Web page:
encryption

Johns Hopkins reverses decision forcing prof to pull NSA post

Johns Hopkins University was alerted earlier Monday that one of its professors wrote a blog post allegedly linking to classified National Security Agency documents. Swiftly, the university asked this professor to take down his post. However, hours later, when the school realized he was just linking to news articles -- he was allowed to reinstate the blog post.

The whole debacle began after major news stories spread across the Web last Thursday detailing claims that the NSA has been setting up a clandestine program to break digital encryptions for everything from users' smartphones to everyday e-mails to medical records.

Matthew … Read more

Review: While basic, MEO Free File Encryption for Mac secures files, easily

MEO Free File Encryption for Mac allows users to password-protect files and send encrypted e-mails, all in a basic, easy-to-understand package. With the rise in security threats, the program's capabilities will be useful to many users who want to protect sensitive files against unauthorized access.

MEO Free File Encryption for Mac opens into a small menu with three large buttons. Each includes clear labeling and graphics, making their functions easy to identify, even for less-experienced users. These buttons are for encrypting, decrypting, and e-mailing secured files. Clicking the encrypt option brings up an additional window, which allows users to … Read more

BlackBerry's encryption patents could be its saving grace

Days after BlackBerry announced it was for sale, some people suggested that the beleaguered phone maker sell its patent portfolio to avoid going into the red.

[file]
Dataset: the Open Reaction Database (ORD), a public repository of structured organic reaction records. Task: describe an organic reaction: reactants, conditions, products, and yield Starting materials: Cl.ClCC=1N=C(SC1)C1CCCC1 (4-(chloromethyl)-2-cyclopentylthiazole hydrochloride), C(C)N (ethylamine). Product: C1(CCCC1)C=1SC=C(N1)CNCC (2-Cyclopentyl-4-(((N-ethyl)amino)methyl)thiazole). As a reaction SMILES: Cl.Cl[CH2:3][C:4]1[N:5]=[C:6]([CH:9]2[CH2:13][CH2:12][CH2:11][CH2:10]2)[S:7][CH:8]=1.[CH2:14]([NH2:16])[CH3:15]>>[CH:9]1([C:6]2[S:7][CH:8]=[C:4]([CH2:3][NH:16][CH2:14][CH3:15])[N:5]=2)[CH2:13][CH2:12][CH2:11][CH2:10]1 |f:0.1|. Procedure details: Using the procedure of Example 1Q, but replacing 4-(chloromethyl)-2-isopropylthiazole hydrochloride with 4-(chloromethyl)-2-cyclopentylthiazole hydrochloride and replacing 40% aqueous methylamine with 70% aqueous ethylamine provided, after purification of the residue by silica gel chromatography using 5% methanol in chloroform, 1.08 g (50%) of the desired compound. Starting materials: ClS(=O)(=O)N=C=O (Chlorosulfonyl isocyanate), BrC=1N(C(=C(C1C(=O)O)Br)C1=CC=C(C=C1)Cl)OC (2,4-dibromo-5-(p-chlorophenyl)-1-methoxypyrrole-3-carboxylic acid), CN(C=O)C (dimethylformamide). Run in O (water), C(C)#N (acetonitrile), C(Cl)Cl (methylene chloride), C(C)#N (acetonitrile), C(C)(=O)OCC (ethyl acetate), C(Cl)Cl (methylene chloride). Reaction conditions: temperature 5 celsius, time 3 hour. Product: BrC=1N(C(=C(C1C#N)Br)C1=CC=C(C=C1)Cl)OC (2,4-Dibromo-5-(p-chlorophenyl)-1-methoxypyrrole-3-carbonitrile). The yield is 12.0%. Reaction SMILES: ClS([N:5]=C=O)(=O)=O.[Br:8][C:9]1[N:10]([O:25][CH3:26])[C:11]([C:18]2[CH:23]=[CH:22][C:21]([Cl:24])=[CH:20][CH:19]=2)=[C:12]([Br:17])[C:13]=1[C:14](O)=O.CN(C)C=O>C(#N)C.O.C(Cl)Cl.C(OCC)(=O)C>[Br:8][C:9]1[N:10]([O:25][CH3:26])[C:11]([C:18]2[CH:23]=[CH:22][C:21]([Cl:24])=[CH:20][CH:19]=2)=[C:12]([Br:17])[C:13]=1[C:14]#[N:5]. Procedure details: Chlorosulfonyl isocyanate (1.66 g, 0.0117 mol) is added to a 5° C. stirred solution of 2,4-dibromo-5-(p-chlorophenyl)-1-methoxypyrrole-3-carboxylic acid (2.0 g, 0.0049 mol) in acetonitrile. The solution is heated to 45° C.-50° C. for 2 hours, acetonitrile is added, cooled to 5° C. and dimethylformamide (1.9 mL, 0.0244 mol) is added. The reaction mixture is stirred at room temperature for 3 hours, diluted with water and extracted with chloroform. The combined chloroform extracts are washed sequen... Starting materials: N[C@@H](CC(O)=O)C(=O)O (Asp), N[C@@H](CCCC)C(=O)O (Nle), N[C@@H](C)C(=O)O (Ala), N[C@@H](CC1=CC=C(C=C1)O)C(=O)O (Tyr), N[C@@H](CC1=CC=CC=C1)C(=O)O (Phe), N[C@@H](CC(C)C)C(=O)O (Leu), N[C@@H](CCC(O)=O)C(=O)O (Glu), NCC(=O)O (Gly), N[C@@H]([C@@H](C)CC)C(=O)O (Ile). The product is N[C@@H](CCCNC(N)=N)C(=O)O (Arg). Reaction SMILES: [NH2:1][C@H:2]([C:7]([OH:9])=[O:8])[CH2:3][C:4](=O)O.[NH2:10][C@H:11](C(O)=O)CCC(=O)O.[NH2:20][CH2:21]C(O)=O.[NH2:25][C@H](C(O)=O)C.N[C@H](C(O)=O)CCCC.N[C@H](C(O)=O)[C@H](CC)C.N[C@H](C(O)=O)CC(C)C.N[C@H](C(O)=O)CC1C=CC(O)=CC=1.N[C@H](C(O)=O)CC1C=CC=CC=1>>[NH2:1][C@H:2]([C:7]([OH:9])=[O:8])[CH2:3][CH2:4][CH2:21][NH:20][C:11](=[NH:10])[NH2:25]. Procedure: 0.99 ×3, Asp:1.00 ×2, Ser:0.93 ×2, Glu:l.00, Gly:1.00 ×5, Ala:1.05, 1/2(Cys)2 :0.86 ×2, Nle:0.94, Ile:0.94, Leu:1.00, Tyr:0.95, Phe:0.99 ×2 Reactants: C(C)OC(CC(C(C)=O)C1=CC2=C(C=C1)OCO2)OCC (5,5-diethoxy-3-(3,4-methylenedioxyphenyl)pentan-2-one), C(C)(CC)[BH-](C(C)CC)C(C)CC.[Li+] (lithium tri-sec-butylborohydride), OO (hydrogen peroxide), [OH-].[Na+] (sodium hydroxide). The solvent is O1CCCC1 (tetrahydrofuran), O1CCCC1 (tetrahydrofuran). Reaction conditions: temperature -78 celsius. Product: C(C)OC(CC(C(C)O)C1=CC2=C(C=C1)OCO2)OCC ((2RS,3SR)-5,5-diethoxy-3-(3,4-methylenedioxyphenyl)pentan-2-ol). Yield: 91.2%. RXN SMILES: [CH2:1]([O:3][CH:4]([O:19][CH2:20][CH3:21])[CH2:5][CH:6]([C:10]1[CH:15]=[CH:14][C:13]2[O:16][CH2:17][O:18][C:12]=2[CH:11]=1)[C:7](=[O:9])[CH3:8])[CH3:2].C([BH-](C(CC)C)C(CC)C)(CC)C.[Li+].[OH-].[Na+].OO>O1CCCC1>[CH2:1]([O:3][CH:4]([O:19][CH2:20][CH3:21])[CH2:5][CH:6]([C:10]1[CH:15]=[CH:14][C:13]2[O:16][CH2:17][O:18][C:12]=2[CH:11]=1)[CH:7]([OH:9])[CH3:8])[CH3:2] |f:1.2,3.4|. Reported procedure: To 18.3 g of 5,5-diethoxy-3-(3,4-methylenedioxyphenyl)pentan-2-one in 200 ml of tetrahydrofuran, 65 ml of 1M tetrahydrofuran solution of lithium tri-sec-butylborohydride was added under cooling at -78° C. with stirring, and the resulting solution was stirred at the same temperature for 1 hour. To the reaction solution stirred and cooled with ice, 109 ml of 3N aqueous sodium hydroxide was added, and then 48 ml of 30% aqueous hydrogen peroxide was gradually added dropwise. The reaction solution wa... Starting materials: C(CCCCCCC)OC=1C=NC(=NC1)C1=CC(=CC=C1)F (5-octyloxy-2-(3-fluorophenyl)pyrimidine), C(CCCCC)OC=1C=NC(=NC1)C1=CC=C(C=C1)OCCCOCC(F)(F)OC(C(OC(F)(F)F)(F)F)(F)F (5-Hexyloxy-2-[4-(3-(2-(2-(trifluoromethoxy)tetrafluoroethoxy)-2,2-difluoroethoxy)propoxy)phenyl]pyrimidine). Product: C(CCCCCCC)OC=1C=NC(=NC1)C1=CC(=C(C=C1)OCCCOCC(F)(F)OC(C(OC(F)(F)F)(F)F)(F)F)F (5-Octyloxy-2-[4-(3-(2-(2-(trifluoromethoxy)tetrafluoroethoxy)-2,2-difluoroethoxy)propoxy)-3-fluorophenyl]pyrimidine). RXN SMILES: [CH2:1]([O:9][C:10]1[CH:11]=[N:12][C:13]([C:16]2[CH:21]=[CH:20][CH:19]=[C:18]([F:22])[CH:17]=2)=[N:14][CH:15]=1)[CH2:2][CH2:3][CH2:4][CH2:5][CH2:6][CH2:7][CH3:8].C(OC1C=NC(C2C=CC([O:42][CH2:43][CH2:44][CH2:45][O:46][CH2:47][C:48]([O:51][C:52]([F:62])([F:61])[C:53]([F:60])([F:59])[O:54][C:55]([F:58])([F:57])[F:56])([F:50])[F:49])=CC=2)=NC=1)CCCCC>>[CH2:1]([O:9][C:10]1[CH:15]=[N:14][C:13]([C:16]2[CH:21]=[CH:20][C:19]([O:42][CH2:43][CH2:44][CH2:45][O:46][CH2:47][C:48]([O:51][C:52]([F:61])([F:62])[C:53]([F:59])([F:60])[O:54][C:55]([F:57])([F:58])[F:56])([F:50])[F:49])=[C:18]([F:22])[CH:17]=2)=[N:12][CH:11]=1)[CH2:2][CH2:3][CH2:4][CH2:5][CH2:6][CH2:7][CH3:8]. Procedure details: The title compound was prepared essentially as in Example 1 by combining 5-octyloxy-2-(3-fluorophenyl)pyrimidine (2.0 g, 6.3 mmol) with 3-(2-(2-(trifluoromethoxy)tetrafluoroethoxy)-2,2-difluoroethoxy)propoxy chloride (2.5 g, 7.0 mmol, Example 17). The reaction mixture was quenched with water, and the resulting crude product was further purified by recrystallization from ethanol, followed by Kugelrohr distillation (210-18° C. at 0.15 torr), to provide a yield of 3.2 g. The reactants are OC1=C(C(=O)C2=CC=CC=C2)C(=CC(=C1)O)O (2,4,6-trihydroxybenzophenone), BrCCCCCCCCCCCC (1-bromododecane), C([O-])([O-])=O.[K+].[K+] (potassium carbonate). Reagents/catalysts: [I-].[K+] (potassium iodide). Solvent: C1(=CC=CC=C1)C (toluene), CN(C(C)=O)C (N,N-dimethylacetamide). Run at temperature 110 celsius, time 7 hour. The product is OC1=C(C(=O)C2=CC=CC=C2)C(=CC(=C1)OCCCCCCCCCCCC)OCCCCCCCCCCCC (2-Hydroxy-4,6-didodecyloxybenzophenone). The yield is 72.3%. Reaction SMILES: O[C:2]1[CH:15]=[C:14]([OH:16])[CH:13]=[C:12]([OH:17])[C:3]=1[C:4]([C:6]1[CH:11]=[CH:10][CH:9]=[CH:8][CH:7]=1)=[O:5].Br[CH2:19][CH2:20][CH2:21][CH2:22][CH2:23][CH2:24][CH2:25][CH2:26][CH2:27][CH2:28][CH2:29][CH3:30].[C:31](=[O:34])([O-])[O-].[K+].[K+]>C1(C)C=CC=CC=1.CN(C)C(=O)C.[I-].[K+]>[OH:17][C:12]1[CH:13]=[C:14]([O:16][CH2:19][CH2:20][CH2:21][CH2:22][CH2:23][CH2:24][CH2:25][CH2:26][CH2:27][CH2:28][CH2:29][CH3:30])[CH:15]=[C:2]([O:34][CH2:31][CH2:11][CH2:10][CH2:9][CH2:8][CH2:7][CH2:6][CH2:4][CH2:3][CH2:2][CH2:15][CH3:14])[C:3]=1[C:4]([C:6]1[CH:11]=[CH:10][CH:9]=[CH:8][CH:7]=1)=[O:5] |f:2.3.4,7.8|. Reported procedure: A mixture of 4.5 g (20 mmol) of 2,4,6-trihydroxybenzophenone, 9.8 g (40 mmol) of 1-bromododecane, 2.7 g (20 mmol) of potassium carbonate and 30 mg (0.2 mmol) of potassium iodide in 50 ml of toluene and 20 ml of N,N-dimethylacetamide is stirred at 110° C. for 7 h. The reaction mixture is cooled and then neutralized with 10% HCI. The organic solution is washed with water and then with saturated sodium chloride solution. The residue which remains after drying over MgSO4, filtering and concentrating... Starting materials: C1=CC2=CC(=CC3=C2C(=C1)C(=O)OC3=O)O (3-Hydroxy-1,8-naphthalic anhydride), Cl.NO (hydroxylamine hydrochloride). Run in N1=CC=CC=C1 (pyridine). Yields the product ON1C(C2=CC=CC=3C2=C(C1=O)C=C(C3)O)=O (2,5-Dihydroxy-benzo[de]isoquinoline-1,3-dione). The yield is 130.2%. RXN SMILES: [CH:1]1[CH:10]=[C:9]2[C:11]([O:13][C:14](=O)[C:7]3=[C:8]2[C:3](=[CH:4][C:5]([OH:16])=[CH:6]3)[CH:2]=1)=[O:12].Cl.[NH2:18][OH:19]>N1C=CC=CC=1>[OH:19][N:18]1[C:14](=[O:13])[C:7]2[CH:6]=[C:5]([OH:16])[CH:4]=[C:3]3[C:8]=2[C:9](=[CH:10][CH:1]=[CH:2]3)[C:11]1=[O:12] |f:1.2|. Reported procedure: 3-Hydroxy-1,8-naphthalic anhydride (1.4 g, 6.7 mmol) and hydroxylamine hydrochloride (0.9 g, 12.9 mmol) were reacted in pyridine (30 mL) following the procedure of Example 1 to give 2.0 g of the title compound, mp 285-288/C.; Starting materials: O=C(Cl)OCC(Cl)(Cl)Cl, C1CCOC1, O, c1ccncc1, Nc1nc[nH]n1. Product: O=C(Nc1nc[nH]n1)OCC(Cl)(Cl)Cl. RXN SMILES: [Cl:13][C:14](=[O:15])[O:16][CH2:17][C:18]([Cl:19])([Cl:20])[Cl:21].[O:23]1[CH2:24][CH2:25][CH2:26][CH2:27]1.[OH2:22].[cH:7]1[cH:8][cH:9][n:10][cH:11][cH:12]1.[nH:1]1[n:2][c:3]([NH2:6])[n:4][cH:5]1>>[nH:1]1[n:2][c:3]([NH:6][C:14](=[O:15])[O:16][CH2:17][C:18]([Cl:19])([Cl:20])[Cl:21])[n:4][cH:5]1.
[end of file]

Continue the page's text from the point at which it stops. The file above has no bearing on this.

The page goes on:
While BlackBerry's smartphones sales have been tepid at best, the company still has a healthy portfolio of 130 encryption patents. In fact, MIT Technology Review suggested these patents could be the company's biggest asset.

What's unique about BlackBerry's security patents is that they use what's called elliptic curve cryptography, which is regarded as more efficient than RSA algorithms for small devices. BlackBerry bought these patents for $106 million from … Read more

Google now encrypts cloud storage by default

Google's Cloud Storage service now automatically encrypts all its customer data for free, the company said Thursday.

The encryption has "no visible performance impact," Google Cloud Storage's product manager, Dave Barth, wrote in a blog post. "If you require encryption for your data, this functionality frees you from the hassle and risk of managing your own encryption and decryption keys," he said.

New files added to Cloud Storage will be encrypted as they're uploaded and before they're saved to a drive. Older files will be migrated "in the coming months," … Read more

How to encrypt a file from the OS X command line

If you would like to encrypt a file or two on your Mac to keep it secure, there are several options available to you. There are a number of third-party tools, such as GPGTools' GPG Suite, which offer encryption options for files (more details here), but Apple also offers built-in encryption support with disk images.

While securely wrapping files in disk images generally requires using Disk Utility, you can do so through the command line as well, which may be useful if you are accessing a system remotely through SSH, or scripting a routine where you would like to encrypt … Read more